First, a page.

Researchers from the USC Schaeffer Center for Health Policy and Economics have linked tighter Medicaid policies governing antipsychotic drugs with increased incarceration rates for schizophrenic individuals.
The study comes amid media scrutiny over whether cutbacks in mental health actually save money, when other costs are taken into account.
Some health plans require an extra approval step before tests or treatments can be ordered for patients. This step -- called prior authorization -- is intended to encourage physicians to select cost-effective options by requiring justification for the selection of more expensive options. Likewise, prior authorization policies adopted by state Medicaid programs aim to reduce costs associated with some medications, especially those drugs used to treat schizophrenia. However, an unintended consequence of these policies may be that more mentally-ill patients are being incarcerated, raising questions about the "cost-effectiveness" of these formulary restrictions.
In a study published in The American Journal of Managed Care, researchers found that states requiring prior authorization for atypical antipsychotics had less serious mental illness overall but higher shares of inmates with psychotic symptoms than the national average. The study concluded that prior authorization of atypical antipsychotics was associated with a 22 percent increase in the likelihood of imprisonment, compared with the likelihood in a state without such a requirement.
"This paper demonstrates that our policies around schizophrenia may be penny-wise and pound foolish," says Dana Goldman, director of the Leonard D. Schaeffer Center for Health Policy & Economics at the University of Southern California. "Limiting access to effective therapy may save States some Medicaid money in the short run, but the downstream consequences -- including more people in prisons and more criminal activity -- could be a bad deal for society."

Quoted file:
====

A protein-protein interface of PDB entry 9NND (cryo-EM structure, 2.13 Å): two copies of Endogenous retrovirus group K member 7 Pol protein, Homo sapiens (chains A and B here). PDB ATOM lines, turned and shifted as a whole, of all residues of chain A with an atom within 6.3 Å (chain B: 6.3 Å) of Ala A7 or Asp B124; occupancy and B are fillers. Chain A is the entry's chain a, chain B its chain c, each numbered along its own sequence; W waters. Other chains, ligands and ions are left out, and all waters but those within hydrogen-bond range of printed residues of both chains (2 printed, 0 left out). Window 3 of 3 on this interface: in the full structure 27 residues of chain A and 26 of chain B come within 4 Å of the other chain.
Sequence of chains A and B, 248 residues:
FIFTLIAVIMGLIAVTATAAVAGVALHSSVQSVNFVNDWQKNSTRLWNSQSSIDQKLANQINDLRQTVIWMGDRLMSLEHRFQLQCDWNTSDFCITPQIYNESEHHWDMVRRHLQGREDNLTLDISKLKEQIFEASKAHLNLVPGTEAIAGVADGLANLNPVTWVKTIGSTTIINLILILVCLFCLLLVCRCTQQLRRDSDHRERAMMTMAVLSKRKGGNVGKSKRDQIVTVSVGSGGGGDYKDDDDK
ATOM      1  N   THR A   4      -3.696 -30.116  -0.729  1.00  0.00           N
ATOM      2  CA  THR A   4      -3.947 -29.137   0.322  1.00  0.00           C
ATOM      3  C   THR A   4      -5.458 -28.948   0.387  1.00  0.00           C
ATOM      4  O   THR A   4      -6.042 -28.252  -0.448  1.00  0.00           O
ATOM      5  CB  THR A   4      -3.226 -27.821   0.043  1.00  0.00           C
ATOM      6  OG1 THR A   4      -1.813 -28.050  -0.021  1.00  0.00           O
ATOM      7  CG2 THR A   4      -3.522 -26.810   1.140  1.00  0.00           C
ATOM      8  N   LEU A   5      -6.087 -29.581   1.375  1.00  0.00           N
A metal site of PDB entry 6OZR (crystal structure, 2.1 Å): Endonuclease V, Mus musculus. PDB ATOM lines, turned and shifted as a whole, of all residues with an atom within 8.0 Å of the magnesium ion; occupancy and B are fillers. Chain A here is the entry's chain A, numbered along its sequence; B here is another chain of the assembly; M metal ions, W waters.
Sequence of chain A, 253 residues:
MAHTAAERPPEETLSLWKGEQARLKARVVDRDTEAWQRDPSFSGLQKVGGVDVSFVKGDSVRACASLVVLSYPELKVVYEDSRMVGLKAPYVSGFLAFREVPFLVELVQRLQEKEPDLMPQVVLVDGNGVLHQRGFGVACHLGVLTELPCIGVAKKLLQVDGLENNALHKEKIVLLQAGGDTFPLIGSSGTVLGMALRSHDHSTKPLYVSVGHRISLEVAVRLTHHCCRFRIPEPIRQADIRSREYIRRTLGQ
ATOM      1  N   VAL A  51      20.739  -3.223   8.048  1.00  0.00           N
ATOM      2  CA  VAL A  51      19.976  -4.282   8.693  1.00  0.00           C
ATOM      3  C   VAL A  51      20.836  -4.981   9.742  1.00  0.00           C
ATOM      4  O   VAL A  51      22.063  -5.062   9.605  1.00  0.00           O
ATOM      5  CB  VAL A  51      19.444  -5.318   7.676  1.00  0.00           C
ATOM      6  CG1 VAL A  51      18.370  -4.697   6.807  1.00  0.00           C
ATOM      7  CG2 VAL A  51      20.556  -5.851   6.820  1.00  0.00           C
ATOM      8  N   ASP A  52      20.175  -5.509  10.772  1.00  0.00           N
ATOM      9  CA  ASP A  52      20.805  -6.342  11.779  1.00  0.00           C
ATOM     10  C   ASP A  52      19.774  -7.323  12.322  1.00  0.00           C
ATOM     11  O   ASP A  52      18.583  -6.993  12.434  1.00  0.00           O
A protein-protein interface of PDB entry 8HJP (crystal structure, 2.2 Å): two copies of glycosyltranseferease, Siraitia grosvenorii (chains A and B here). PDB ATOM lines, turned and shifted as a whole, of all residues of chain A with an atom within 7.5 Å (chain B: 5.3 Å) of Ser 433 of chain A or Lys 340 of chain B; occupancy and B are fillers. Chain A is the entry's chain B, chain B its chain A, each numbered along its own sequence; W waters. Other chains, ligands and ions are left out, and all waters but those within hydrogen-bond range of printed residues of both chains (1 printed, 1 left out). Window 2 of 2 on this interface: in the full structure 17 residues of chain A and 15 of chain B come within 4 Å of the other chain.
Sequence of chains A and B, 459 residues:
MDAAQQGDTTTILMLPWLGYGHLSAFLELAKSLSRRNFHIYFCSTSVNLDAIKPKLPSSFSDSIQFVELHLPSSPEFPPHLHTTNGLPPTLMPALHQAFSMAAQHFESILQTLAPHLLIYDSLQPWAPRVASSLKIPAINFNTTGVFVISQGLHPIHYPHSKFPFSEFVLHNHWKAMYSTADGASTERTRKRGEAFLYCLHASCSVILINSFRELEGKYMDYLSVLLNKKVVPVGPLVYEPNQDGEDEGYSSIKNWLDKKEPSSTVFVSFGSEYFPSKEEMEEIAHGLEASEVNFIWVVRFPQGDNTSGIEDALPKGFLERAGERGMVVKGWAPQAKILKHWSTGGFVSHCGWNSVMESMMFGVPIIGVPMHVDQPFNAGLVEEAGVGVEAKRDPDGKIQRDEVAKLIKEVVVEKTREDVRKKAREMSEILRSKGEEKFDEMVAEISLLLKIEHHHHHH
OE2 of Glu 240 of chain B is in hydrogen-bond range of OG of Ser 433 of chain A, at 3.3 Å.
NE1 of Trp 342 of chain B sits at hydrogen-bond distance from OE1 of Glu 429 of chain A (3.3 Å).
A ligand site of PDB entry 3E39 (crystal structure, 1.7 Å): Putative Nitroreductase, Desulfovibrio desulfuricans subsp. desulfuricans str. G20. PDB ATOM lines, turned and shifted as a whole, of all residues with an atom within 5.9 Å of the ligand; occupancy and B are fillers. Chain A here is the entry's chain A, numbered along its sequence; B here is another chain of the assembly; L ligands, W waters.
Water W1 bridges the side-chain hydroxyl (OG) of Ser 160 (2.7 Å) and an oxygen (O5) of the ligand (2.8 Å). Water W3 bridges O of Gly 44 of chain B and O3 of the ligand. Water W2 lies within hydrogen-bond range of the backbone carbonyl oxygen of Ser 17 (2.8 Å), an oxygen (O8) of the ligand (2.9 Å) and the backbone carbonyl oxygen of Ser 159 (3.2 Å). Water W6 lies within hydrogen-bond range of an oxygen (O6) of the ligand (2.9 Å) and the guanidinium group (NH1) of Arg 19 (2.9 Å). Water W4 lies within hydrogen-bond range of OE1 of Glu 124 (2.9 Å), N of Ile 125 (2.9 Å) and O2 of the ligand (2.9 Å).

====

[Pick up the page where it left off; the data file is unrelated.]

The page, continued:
The study examined survey data from 16,844 prison inmates in states with and without restrictive authorization requirements overlaid with state Medicaid policies and data as well as usage rates of atypical antipsychotics (a newer drug class that is frequently targeted by prior authorization requirements).
The study's findings come amid a wave of scrutiny surrounding the cost and consequences of failing to adequately provide for mental health care, including the nexus between shortchanging mental health and rising prison expenditures.
"The media has picked up on how incarcerating the mentally ill raises a range of troubling concerns, from the high cost of incarceration, to the inadequate treatment of mentally ill inmates, and the potential for self-inflicted harm among these patients," says Darius Lakdawalla, Quintiles Chair in Pharmaceutical Development and Regulatory Innovation, and a professor at the Schaeffer Center at USC. "At the same time, the American public is increasingly worried about untreated mental illness triggering violent behavior in the community. Our study suggests state Medicaid policies may be part of the solution to these problems."
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